This is the video Natalie Lammers and I for the Kansas City Bear Fighters song Sailors. It was shot in late May 2009 and took a year to complete (sorry guys). The video was done entirely in After Effects, with some animation and illustrations done by hand. We would like to say thank you to the band for being such good sports, everyone who contributed illustrations, and to all those wonderful people on Google image search who enabled me to steal their vacation photos (please don’t sue me).
Natalie Lammers- Concept and Design
Daniel Goggin- Concept and Animation
Quinn McCue, Mark Johnson, Sean McCue- Band/Talent/Awesome
Mike LaRue, Matt Wineman- Actors Extraordinaire
Steve Gardels- Rubber Band Man wild as the Taliban
Emily Henson- Playback
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Jukebox Live in the Netherlands.
With the band:: “Cruise Control” with the Wilbert Harrison / Fats Domino song “Kansas City”
Genre: Rockabilly Doo-Wop, Rock ‘n Roll, Jump & Jive
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Cruise Control met het nummer: “Kansas City” van Wilbert Harrison / Fats Domino
Tijdens de Jukebox Live bij Dance to the 60’s.
Site van de Band:
Rock & Roll Band
Genre: Rockabilly, Doo Wop, Rock ‘n Roll, Oldies, jive, boogie woogie
Video no editado, filmado en “Crazy Horse Saloon” – Santa Ana – California. Del video “Blowout At Crazy Horse” – Gira agosto 1986.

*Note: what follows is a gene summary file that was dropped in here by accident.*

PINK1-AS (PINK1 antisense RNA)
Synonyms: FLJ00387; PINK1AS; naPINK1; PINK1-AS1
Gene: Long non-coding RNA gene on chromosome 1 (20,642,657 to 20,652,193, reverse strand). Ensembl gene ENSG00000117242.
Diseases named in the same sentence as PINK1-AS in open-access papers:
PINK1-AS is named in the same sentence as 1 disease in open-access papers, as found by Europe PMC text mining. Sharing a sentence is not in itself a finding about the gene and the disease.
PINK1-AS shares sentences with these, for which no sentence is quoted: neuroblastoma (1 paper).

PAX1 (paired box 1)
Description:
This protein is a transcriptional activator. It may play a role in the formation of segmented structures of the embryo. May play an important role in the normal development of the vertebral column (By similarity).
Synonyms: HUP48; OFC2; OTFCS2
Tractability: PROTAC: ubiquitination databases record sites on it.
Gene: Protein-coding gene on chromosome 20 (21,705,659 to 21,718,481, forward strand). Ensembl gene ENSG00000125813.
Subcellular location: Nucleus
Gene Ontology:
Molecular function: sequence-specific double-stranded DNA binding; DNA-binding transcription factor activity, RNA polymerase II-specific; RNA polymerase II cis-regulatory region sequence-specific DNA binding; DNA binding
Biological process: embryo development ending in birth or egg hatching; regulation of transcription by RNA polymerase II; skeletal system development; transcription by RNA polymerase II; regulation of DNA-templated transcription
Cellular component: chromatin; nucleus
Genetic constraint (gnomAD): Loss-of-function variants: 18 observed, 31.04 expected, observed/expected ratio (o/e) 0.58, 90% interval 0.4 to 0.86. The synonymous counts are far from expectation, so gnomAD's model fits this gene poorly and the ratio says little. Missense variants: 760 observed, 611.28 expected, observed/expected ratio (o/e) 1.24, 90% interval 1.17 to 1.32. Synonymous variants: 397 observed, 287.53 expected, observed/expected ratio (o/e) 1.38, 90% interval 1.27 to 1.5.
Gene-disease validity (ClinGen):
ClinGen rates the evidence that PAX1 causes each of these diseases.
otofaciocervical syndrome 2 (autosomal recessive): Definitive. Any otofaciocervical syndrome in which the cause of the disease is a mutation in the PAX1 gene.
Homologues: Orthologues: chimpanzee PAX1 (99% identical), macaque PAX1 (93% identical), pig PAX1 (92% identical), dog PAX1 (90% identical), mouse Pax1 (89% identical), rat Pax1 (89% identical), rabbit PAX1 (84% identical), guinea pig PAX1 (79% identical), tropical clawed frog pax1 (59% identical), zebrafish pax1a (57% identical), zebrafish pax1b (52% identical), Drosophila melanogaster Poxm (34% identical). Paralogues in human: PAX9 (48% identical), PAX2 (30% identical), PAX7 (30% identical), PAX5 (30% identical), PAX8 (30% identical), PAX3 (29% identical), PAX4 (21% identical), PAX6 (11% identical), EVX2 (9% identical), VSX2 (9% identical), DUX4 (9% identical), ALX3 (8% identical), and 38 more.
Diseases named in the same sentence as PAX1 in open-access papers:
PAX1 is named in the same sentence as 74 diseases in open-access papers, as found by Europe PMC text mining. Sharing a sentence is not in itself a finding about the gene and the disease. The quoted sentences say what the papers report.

José A. “Dicky” Canci (cornet)
Ernesto ”Cachi” Carrizo (clarinet / soprano sax)
Jorge Mario Palmieri (trombone)
Manuel Fraga (piano)
Guillermo ”Yimo” Riportella (banjo)
Héctor Raúl García (tuba)
José “Pepe” Bernárdez (drums)
Festival do Porto
Araribóia Blues Band
Flavio Farias – Vocal
Paulo Renato Maciel – Teclados
Luiz Fernando Comprido – Guitarra
Eduardo Picalotti – Baixo
Bruno de Moran – Bateria
Beco das Sardinhas – Rio de Janeiro
Bruce Springsteen and the E Street Band at Max’s Kansas City in New York City, NY on July 23, 1973.
Audience tape of the early (first of two) show, which can be found on “The Unsurpassed Vol 2” (Yellow Dog Records) Runtimes below!
01. New York City Serenade 00:00
02. 4th Of July, Asbury Park (Sandy) 08:10
03. Spirit In The Night 14:56
04. Does This Bus Stop At 82nd Street? 19:53
05. Something You Got 34:03
06. Zero And Blind Terry 30:43
07. Thundercrack 36:51
Story of the taper on Brucebase:
“I decided to borrow my mom’s portable Sony stereo cassette recorder to tape the show. I also (unfortunately) brought only one cassette – A TDK C-90SD (which I still have to this day). I made sure that the batteries were fresh and I was ready to document the event. The mic was a stereo mic so my goal was to sit in the middle of the room. I didn’t think that this would be a problem since, as I said, there was literally no one in the club the night before. I figured that I would pay for my own ticket for the Monday night show and didn’t even bother to call my friend at Columbia and get my name on the list again.